My post, “Whither the $100 Bill?,” was well-timed.
The Wednesday Wall Street Journal had a lengthy story spinning off of Larry Summers’s proposal to eliminate the $100 bill (and the €100 note too), “Is Now the Time to Kill the $100 Bill?” by John Carney and Joshua Zumbrun. It followed that up with an editorial on Thursday, “The Political War on Cash.” (I’d link to both but they are gated behind the WSJ pay wall.)
Both hit the points that I made and dig deeper into the negative interest rate angle.
A money quote from the article: “Many economists believe the ability of central banks to implement negative interest rate policies is hampered by the ability to hold cash.” Much of this impetus to do away with cash is centered on turning an unusual financial position, negative interest rates, into some kind of permanent situation. The article continues, “Even in places like Switzerland, where rates have gone negative on government bonds, banks don’t pass on negative rates to retail depositors for fear depositors will withdraw their cash.”
Why this sudden infatuation with negative interest rates and enabling them? It seems to be pretty much centered on central banks. From there it filters downward to retail banks and certain investors. Central bankers would love to enable a negative interest rate regime, make it an acceptable alternative and then a permanent scenario.
Imagine, if you are a banker, you get people to pay YOU to hold their money rather than you pay them (the traditional interest rate relationship). And if you can eliminate the depositor’s alternative, stuffing their cash under a mattress by eliminating most cash, essentially forcing them to keep their money in banks, you’ll be assured of guaranteed income.
To give you the reverse, imagine forcing banks to pay you to take out a loan. The more you take the more they pay you each month, rather than you paying them an interest rate. Wouldn’t that be grand? Absurd, but grand. It’d be better than successfully puling off the carry trade. Well, that’s how a negative interest rate regime works in the opposite direction (i.e. favorable to you).
The article also notes that most $100 bills are not involved in criminal conduct. It needs to be understood that in the three decades since the fall of communism, many countries have essentially dollarized their economies. The dollar is the lingua franca of the world economy. Even third world America-hating hellholes have to use the dollar for international trade. This is even more important since tradable high-value commodities, notably gold and platinum, have been undermined by essentially valueless financial paper instruments. This revolution has only increased since the troubles of 2008.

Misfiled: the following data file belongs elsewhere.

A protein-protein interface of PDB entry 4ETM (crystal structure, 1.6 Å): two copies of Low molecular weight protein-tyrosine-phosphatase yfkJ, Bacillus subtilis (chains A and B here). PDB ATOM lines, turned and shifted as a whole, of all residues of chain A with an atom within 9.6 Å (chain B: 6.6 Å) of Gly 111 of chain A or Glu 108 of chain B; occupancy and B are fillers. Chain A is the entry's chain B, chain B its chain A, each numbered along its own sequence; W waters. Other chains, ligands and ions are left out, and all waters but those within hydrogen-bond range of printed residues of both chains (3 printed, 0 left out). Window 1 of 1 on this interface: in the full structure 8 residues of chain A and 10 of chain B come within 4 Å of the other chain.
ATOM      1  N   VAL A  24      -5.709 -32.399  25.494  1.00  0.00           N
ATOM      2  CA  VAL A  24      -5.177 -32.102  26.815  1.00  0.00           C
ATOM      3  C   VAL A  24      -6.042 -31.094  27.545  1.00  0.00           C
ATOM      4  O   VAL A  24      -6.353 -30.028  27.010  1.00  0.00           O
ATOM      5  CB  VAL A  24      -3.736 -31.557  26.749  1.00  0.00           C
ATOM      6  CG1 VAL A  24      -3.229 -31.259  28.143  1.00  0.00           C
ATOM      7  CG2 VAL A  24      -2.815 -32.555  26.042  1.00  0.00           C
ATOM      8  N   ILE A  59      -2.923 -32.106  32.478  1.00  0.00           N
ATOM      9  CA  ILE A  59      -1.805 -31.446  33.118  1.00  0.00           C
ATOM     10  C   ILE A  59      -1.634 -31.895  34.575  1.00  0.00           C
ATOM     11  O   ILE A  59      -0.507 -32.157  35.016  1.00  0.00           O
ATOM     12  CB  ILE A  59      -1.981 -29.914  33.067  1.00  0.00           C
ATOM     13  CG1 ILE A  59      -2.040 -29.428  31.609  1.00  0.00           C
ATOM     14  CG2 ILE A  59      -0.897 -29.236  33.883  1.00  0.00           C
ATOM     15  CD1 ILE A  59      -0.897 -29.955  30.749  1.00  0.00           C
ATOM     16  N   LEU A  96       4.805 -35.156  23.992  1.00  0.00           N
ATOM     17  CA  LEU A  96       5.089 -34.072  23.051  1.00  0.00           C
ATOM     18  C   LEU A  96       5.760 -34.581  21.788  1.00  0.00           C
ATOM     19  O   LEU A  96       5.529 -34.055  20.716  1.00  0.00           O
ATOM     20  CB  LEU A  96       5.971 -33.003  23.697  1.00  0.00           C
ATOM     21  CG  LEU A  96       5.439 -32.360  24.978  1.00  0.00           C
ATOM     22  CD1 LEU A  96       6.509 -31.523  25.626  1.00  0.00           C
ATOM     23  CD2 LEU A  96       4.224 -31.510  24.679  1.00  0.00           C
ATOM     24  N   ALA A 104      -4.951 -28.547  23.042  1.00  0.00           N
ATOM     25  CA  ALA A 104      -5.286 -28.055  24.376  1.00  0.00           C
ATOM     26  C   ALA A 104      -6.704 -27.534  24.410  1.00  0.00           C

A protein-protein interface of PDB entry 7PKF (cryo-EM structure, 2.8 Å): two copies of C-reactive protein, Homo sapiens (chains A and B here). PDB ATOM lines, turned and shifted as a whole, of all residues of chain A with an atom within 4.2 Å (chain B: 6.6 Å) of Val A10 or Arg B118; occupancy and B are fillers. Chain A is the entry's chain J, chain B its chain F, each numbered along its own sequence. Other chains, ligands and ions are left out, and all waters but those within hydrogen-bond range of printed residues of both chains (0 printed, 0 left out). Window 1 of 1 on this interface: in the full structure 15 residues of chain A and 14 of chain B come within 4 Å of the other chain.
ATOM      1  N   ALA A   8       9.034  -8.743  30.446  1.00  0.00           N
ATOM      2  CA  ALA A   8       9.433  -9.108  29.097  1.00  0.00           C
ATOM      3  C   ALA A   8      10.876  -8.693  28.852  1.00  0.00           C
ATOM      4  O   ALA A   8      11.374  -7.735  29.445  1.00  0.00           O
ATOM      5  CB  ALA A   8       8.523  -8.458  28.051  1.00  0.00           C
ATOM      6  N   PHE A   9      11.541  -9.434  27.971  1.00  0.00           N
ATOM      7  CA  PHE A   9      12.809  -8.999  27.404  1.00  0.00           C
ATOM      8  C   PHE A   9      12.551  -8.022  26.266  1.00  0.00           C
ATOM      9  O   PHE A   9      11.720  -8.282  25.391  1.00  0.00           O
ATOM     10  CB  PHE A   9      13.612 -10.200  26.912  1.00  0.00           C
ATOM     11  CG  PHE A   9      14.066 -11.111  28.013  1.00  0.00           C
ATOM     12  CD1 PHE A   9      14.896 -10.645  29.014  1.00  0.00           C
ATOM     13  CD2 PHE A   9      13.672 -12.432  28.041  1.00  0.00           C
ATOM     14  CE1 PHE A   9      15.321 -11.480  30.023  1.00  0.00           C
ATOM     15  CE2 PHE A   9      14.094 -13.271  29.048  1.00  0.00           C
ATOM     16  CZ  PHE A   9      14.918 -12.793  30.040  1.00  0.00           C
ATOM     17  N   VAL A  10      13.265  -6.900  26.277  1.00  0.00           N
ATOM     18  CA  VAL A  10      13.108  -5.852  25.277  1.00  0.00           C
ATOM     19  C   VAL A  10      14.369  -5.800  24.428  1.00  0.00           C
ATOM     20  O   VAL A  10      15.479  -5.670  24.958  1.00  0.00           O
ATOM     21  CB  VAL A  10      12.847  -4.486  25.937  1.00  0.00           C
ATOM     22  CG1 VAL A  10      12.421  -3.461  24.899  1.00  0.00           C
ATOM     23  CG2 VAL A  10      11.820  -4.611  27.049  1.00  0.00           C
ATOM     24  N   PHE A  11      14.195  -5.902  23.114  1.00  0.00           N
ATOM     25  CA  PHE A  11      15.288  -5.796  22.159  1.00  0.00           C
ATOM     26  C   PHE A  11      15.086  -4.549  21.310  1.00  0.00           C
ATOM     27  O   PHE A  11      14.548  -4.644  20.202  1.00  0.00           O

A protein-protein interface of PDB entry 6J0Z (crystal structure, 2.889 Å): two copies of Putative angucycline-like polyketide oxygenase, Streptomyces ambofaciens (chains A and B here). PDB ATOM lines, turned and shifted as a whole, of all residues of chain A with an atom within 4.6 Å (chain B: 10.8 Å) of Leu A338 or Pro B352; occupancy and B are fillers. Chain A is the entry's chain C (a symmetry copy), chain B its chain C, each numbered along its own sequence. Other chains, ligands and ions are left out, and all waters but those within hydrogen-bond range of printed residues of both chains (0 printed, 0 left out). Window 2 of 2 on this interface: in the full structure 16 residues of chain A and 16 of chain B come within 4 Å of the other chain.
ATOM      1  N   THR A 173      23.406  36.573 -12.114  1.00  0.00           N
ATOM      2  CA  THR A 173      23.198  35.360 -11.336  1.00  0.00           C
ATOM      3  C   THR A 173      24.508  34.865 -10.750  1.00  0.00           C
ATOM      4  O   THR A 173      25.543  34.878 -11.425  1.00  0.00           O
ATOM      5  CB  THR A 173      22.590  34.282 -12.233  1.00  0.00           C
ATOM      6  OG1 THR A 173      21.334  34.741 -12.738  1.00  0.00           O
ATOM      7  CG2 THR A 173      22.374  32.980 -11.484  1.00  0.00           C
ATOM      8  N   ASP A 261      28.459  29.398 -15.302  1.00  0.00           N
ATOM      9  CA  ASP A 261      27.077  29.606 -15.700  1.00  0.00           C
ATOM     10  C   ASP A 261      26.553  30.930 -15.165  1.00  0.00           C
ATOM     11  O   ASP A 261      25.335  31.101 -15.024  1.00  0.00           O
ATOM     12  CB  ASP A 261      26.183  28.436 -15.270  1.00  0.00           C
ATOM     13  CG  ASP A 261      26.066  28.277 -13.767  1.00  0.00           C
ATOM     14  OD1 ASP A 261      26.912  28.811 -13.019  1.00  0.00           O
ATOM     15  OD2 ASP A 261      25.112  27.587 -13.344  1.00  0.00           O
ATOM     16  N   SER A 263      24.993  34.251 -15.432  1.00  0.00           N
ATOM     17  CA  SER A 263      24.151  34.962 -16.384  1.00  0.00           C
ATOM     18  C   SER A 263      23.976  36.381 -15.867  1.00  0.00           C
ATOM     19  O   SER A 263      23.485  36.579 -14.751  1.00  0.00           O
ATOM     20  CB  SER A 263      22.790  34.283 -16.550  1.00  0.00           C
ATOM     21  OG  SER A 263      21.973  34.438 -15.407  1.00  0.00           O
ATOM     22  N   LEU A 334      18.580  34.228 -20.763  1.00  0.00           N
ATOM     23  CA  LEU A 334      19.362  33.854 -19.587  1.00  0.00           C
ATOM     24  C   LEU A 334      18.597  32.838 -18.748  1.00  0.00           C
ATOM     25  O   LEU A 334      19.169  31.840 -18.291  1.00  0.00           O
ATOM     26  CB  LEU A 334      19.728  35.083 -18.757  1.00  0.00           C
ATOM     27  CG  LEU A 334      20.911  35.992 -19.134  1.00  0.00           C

The crush on oil has also exacerbated the effect lately for several countries as well (though the fall in oil prices is a legitimate supply-demand equation not a financial shenanigan).
When physical items lose their inherent value to electronic blips and paper instruments such as futures, puts, calls, options, swaps, etc., the atmosphere is optimal for things like negative interest rates.
The article also summarizes the tax angles on the war on cash. Taxing authorities throughout the world are as dogged as Inspector Javert. They want your money! But make no mistake, the heart of this movement is really about control. All these points are merely tentacles of that octopus.
That is what the editorial focuses upon. It says, “The enemies of cash claim that only crooks and cranks need large-denomination bills. They want large transactions to be made electronically so government can follow them.”
It notes that in Italy and France it is illegal to use cash for any purchase over €1,000 and British businessmen have to register with tax authorities if they might handle cash transactions greater than €15,000.
The point, as if it needs to be made again, “The real reason the war on cash is gearing up now is political: Politicians and central bankers fear that holders of currency could undermine their brave new world of negative interest rates.”
Money quote: “By all means people should be able to go cashless if they like. But it’s hard to avoid the conclusion that the politicians want to bar cash as one more infringement on economic liberty. They may go after the big bills now, but does anyone think they’d stop there? Why wouldn’t they eventually ban all cash transactions much as they banned gold and silver as mediums of exchange?”
Politicians seek to control money and people. If your money is held hostage in a bank, banks under the thumb of governmental “regulators,” then you are controlled. But if you have your money in your hands, you can maintain a high degree of independence. Modern governments do not like that.